Flickr user Steven Vance (cc).
On some Chicago streets, Divvy bikes outnumber others.
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Did You Know?
Following the construction of dedicated cycling lanes on Dearborn Street through downtown Chicago, the number of bikers using the street expanded by 171 percent, the largest increase recorded in a nationwide study of new bike lanes. More than 20 percent of the riders on Dearborn, the report demonstrated, had switched from another mode such as driving.
Bike lanes and bikeshare—a successful combination
The dramatic success of the Dearborn protected, dedicated bike lanes in spurring new ridership will come as no surprise to people who work downtown, where more bikers seem to zoom by every day. Particularly visible are the bright blue bikes of Divvy bikeshare, which is celebrating its first anniversary at the end of this month. As of May, people had taken more than 1.1 million rides on Divvy’s 300 bikes, and over Memorial Day weekend last month, Divvy set a ridership record, with over 16,000 people choosing to ride the bikes that Sunday.
Bike lanes and bikesharing both encourage biking and will play an important role in improving access to transportation options in the Chicagoland region into the future. As part of its Commute Options initiative, the Metropolitan Planning Council (MPC) has energetically advocated for alternatives that allow employees to get between home and work without having to rely on driving alone. Biking contributes to that goal while also encouraging more vibrant neighborhoods and enhancing transit access.
Mayor Rahm Emanuel has made the expansion of local bicycling facilities a major element of his administration, and the Chicago Metropolitan Agency for Planning has proposed more than doubling the number of regional bike trails to 2,700 miles by 2040. The city plans to complete 100 miles of protected bike lanes by spring 2015 and 645 total miles by 2020, ambitious goals that will pay off with increased biking.
Blue Cross and Blue Shield of Illinois will pay for part of the cost of those improvements in a $12.5 million sponsorship deal with the City. Further, the city has earned $650,000 in advertising at Divvy stations thus far. Other improvements will be covered by local, state and federal grants.
So far, the City’s work has begun to pay off. The share of local workers who choose to bike to work every day has more than doubled from half a percent in 2000 to 1.3 percent between 2008 and 2013. Though that’s a lower share than Portland, San Francisco or Seattle (which have bike shares of 6.1, 3.4 and 3.4 percent, respectively), the growth in biking in Chicago has been remarkably quick—and the improvements planned for the region suggest that growth will only continue. A newly released study shows that the city’s residents make an average of 125,000 bike trips a day.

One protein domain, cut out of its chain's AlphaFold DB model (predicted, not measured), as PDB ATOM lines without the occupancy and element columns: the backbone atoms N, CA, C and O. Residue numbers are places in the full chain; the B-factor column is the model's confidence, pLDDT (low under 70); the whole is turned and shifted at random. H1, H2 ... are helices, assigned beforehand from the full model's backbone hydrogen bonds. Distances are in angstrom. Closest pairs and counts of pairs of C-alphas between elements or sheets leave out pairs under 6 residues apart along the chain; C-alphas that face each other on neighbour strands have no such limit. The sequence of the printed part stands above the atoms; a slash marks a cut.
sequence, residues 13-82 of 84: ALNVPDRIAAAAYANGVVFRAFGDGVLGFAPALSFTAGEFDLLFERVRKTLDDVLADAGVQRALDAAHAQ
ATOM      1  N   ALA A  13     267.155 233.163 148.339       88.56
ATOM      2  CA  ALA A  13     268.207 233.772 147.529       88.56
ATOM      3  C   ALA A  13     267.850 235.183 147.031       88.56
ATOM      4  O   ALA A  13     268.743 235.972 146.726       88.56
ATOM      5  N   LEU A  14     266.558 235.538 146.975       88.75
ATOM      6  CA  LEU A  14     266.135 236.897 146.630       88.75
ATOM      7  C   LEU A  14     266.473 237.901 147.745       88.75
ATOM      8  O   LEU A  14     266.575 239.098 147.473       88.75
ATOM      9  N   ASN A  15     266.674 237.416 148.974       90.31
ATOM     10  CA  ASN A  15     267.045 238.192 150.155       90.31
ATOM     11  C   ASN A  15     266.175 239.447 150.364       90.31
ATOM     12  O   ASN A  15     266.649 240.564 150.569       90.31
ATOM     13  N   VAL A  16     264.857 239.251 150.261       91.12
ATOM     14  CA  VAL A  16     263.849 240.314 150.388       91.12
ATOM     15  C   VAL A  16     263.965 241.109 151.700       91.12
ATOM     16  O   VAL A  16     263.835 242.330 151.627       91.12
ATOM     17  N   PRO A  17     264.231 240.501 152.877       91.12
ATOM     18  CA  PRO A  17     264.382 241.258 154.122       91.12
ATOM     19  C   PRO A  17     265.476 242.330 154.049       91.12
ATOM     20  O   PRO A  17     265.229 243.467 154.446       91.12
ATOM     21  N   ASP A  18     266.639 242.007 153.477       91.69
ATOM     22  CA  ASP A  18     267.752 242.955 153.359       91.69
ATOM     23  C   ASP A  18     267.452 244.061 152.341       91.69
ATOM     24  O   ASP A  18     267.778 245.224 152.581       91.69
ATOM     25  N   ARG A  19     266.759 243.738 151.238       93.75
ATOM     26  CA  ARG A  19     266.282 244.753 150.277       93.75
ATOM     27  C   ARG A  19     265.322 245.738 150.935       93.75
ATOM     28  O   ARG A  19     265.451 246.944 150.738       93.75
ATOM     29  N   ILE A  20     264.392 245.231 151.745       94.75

Local business has also started to pay attention. The chambers of commerce of Lakeview and West Town, two central Chicago neighborhoods, announced this year that they plan to develop into “bike friendly” business districts that appeal specifically to people who bike around those neighborhoods. They will encourage local merchants to offer bikers discounts on services, or even free items, such as a cup of coffee. Bikers, these local groups recognize, have the potential to expand economic activity in community shopping districts.
Bikes and transit can work together
One of the most interesting findings of the national study of bike lane implementation mentioned at the beginning of this article was that more than 90 percent of bike riders in Chicago also had a transit pass, more than similar riders in Austin, Portland, San Francisco and Washington. But in all cities concerned, bikes are an element of the overall transportation system, not a full replacement of other modes.
In many ways, bikeshare systems like Divvy can be considered a transportation “enhancer,” making other modes easier to use. For example, in New York, that city’s bikesharing system provides an important alternative to the transit system when delays occur on the subway lines. People who might normally take the train are being offered an alternative choice when problems come up.
In Chicago, Divvy complements the transit system by making it possible to travel between neighborhoods without convenient transit connections. An analysis of Divvy rides showed that large numbers of riders were using the system to get between adjacent neighborhoods like the West Loop and University of Illinois at Chicago, where effective bus or train service may not be available.
At the same time, Divvy extends the rides of people who use transit as a part of their daily commutes. The majority of Divvy rides taken at rush hour are made by commuters travelling from the Metra stations west of the Loop to and from offices throughout the Loop. The top three most used Divvy docks are those in front of Union and Ogilvie Stations. In other words, bikesharing provides a useful additional way to get around, speeding transit trips and likely making public transportation more feasible for people who might otherwise stick to the ease of driving their cars to work.
One year in, Divvy has made a big mark on Chicago, and the City is currently considering expanding the system’s footprint into other neighborhoods around the city and potentially into nearby suburbs. But the bikesharing system is only one element of Chicago’s growing bicycling culture. The Active Transportation Alliance sponsors the bike commuter challenge, which encourages workers throughout the region to commute by bike, beginning this week. In 2013, MPC won the challenge for its category of non-profit groups employing between five and 24 people. We’re looking forward to taking home gold this year as well!